A1624

Rare Stogden Minute Repeating Chronometer

£19,500.00

Signed    Barwise   London
Hallmarked London   1829
Diameter   56 mm         

1 in stock

Description

A very rare early 19th Century English chronometer with Stogden type minute repeating work in a gold consular case.  Full plate gilt keywind fusee movement.  Harrison’s maintaining power.  Plain cock with diamond endstone, compensation balance with freesprung helical blue steel hairspring. English spring detent Earnshaw chronometer escapement, escape pivots with endstones. Push pendant minute repeating on two blue steel gongs.  Signed and numbered white enamel dial with subsidiary seconds, Roman numerals, blue steel seconds hand with gold arbor, gold Breguet hands. Substantial plain 18 carat consular case, gold cuvette.  Gold push pendant with blue steel lock, maker’s mark “WW”.  Fitted in a later brass bound mahogany presentation case.

A very rare watch employing a development of  Stogden's repeating work.  Very few chronometers were equipped with repeating work or indeed any form of complication.  A unique design most likely made as a special commission.

An interesting design, Stogden's repeating work is found only in English watches. It is a reliable system which requires the best standard of workmanship.  Most commonly repeating quarters they are sometimes found with half quarter or even more rarely with five minute repeating work.  All these variations only require a single snail and bar to control the quarters.  This watch has an extra snail and bar to allow it to repeat the minutes.  Stogden's design has advantages over other mechanisms.  For the user the delay between the hours being struck and the quarters is always short and the same regardless of which quarter is struck.  With the standard design there is a longer wait if only one quarter is being struck while the rack is gathered.  Stogden's design also eliminates the pallets being drawn backwards by the rack as it drops.  It has a further advantage of not impinging at all on the going train unless used.  In other repeating mechanisms the going train is required to advance the hour snail every hour.  This would have been seen as important in a chronometer.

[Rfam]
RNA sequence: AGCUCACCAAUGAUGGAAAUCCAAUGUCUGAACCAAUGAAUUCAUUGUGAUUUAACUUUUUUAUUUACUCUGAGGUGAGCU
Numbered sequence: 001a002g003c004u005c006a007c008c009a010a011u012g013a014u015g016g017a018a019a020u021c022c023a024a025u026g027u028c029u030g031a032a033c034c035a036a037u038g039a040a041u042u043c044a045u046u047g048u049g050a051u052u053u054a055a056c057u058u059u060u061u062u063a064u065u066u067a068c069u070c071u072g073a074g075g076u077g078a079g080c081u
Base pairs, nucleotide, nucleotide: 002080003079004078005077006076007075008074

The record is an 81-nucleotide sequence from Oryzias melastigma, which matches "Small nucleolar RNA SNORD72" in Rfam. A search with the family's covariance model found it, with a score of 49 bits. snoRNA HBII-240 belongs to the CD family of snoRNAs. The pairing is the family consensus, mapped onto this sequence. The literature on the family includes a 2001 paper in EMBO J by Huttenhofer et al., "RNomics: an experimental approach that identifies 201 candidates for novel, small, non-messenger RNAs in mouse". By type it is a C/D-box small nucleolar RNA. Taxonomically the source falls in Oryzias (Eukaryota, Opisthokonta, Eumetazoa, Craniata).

The two bars, one for the minute and one for the quarters hold the pallets above the ratchets as the pendant is depressed.  When the hour tail presses against the snail the bars are released allowing the pallets to drop into the same plane as the ratchets.  After the hours are struck the quarters sound until the quarter bar is lifted at the appropriate time.  The minutes then sound until the minute bar lifts the pallet allowing the repeating train to return to its rest position.  It can be seen from this that both the quarter and minute snails are reversed from the usual layout, with the lower steps resulting in fewer blows being struck.

Two Engllish minute repeaters are known by Mudge.  He used Stogden work for the quarter repeating mechanism. The minute repeating being achieved by an adapted version of the conventional Swiss method.

According to F J Britten, Matthew Stogden worked for Graham inventing quarter repeating work about 1712 and given a patent in 1728.   It fell out of use by the early 19th Century, although Breguet did adapt the basic design for use in his single hammer quarter repeaters.

A well respected family of watchmakers.  John Barwise, St Martins Lane, London 1790-1842.  In 1805 he was selected by the Board of Longitude alongside other eminent watchmakers to adjudicate in the dispute between Arnold and Earnshaw.  This watch appears to be the latest chronometer made by Barwise.  See a 14 page article about Barwise by A D Stewart in the March 2014 edition of AHS (https://ahsoc.contentfiles.net/media/assets/file/Stewart_on_Barwise_wm6.pdf).

This watch is the only example we know of which has minute repeating Stogden work.  It is probably the very last watch ever made employing Stogden's repeating work.